Twins Player of the Week: Jose Miranda, Wichita Wind Surge   
    The Twins named Jose Miranda their Player of the Week. In six games, he hit .320/.393/.480 (.873) with a double and a 481-foot walk-off homer in extra innings on Friday night. On Sunday, Miranda extended his hitting streak to nine games. The 2016 draft pick has played in all 30 games for the Wind Surge. He has hit .319/.390/.546 (.936) with six doubles, seven homers and 27 RBI. 
    Twins Pitcher of the Week: Sawyer Gipson-Long, Ft. Myers Mighty Mussels    
    Gipson-Long was the Twins sixth round pick in 2019 out of Mercer. In his start this past week, he gave up four runs (2 earned) on six hits over 5 2/3 innings. He struck out 11 batters without issuing a walk. He has been much better since some early-season struggles. Overall, he has made five starts and is 2-2 with a 7.78 ERA. In 19 2/3 innings, he has walked seven and struck out 30 batters. 
    Other Strong Performances this Week
    St. Paul Saints
    Brent Rooker played in all six games. He hit just .222 but posted a .919 OPS thanks to three walks and two home runs. 
    It was an interesting week for Gold Glove outfielder Mark Contreras. When Gilberto Celestino was promoted to Triple-A, Contreras was sent back to Wichita. He played one game and went 2-for-4. When Celestino was called to the Twins, Contreras was back to St. Paul. He hit two doubles and his first Triple-A home run. 
    Charlie Barnes provided the Saints with their best start of the week. He went six shutout innings and gave up three hits, walked two and struck out six batters. Chandler Shepherd gave up one run in 5 2/3 innings. He gave up two hits, walked one and struck one batter out. 
    Wichita Wind Surge
    Caleb Hamilton played in five games this past week. He hit .333/.350/.722 (1.072) with a double and two homers. Both home runs came in the same game. Ernie De La Trinidad played in all six games and hit .348/.400/.565 (.965) with two doubles and a home run. Jermaine Palacios and Aaron Whitefield both hit .333 while playing in all six games. 
    Yennier Cano, Ryan Mason, Jovani Moran and Alex Phillips each pitched twice out of the Wind Surge bullpen this past week. They combined to throw 12 2/3 innings and gave up only one unearned run. They walked three batters and struck out 17 batters. The other highlight of the week was the return of Jordan Balazovic. On Saturday night, he made the first start of the season. He struck out five batters in 3 1/3 scoreless innings. He gave up one hit, walked two batters and hit two batters. 
    Cedar Rapids Kernels
    Andrew Cabezas struck out five batters over five shutout innings in his start this week. He gave up just three hits and walked one batter. Jon Cheshire gave up only a walk over 4 1/3 innings over three games. Zach Featherstone got eight outs over two appearances. He struck out seven batters. Jon Olsen gave up one run on two hits and a walk over five innings in his start. Kody Funderburk struck out nine batters over his 4 2/3 innings.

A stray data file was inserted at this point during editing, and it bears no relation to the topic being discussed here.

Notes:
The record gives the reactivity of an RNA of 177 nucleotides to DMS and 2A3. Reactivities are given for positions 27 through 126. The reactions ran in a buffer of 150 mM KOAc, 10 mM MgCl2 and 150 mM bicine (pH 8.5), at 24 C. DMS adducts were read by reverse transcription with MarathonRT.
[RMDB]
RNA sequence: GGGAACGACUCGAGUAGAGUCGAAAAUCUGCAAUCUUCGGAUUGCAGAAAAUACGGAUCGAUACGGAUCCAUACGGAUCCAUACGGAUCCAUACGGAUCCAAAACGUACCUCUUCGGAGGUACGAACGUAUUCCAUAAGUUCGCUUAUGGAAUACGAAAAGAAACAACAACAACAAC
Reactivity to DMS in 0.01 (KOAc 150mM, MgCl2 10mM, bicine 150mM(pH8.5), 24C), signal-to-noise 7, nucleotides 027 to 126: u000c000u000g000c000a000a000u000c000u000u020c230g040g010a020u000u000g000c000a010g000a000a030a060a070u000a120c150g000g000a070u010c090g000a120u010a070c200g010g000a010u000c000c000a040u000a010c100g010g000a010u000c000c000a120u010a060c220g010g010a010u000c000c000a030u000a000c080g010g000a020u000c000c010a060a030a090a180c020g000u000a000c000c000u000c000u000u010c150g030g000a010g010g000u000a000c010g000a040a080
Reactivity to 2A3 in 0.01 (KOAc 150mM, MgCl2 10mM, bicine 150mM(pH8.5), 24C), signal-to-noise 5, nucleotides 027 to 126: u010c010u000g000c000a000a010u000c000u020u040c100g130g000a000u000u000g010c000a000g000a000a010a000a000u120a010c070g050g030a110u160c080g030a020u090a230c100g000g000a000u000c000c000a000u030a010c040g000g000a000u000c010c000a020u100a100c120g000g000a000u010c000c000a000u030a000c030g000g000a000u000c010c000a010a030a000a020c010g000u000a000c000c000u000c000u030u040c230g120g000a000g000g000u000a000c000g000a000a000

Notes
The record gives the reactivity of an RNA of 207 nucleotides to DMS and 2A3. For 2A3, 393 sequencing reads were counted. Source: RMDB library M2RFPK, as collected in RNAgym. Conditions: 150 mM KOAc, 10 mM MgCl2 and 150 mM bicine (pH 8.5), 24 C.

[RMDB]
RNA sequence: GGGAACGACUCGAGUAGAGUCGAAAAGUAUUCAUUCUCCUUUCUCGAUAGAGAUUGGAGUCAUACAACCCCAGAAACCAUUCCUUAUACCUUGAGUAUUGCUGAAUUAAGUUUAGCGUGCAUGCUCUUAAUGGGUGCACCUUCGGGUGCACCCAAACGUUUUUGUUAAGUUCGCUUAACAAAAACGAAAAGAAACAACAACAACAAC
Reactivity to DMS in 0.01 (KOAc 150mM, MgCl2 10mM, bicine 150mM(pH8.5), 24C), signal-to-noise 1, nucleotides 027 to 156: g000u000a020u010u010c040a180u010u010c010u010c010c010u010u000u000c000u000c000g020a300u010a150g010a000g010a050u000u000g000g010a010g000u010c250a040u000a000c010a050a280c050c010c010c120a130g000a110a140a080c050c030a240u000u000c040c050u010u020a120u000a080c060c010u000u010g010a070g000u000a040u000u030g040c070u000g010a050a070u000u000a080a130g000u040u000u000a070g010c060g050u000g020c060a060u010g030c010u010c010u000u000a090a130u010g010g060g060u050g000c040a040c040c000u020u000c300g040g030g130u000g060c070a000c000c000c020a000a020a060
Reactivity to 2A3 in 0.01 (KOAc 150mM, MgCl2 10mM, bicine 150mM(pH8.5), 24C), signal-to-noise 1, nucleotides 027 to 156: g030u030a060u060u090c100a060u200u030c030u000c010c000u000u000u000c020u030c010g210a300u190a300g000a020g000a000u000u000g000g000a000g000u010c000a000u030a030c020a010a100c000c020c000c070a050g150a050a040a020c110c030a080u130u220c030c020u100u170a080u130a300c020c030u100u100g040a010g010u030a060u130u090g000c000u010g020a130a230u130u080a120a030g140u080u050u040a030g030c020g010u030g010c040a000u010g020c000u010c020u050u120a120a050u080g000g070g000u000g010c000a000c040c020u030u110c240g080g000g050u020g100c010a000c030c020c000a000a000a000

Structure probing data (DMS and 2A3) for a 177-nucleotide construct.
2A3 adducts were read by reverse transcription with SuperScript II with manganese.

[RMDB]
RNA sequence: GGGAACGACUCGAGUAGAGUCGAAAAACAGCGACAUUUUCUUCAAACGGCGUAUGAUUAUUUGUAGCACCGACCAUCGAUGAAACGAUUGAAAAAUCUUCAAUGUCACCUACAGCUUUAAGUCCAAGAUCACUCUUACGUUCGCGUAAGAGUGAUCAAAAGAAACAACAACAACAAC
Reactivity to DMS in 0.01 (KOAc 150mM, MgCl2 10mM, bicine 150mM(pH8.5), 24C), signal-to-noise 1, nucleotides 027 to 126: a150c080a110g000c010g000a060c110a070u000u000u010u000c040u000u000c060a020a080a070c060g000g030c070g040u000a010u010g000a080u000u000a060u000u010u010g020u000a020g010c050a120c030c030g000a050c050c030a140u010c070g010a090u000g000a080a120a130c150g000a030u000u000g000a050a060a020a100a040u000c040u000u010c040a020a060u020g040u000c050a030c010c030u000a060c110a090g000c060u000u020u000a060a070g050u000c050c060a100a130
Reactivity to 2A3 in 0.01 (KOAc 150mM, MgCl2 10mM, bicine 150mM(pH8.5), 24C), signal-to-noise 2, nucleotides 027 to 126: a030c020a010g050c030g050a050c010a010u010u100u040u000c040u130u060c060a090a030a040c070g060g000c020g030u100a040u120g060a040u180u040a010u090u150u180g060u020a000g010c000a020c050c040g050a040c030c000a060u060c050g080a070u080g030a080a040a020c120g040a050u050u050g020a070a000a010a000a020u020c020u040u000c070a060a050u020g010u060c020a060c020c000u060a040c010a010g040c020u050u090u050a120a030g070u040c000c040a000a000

Alex Isola continues to be an on-base machine. In five games this week, he hit .250/.455/.563 (1.017) with two doubles and a homer. He walked six times. Max Smith played in four games and hit .438/.471/.500 (.971) with a double and four RBI. Wander Javier hit .318/.375/.591 (.966) with two doubles and two triples. He had a four-hit game. Trey Cabbage hit .333/.391/.571 (.963) with two doubles, a homer and six RBI. Spencer Steer hit two home runs on Sunday, and he also walked seven times. 
    Ft. Myers Might Mussels
    Edouard Julien has had a great pro debut, and after one rough weekend, he was strong again this past week. In five games, he hit .438/.524/.688 (1.211) with a double, a homer and three walks. Kyle Schmidt has also become a regular in these weekly reports. In four games this week, he hit .364/.500/.818 (1.318) with a triple and a homer. He also had three walks to just two strikeouts. Jefferson Morales walked six times in his five games and added two doubles. Aaron Sabato and Yunior Severino both went 6-for-20 (.300) in six games last week. 
    The Mussels went 5-1 for the week, and it’s certainly in large part due to their pitching. Louie Varland had the start of the week for the Mussels. The St. Paul native tossed six shutout innings. He gave up just three hits, hit one batter and struck out six batters. Brent Headrick gave up one run on two hits over five innings on Sunday. He walked two and struck out 11 batters. Regi Grace went 4 1/3 innings of scoreless ball in his start which is impressive when you consider he gave up one hit but walked four batters and hit three more. Sean Mooney walked four and struck out five in his four scoreless innings this week. The Mussels bullpen was strong. Denny Bentley, Steven Cruz, Osiris German, and Juan Pichardo combined to work 12 1/3 scoreless innings with 19 strikeouts. Matthew Swain gave up a solo homer, but he struck out nine batters over his two appearances (4 2/3 innings).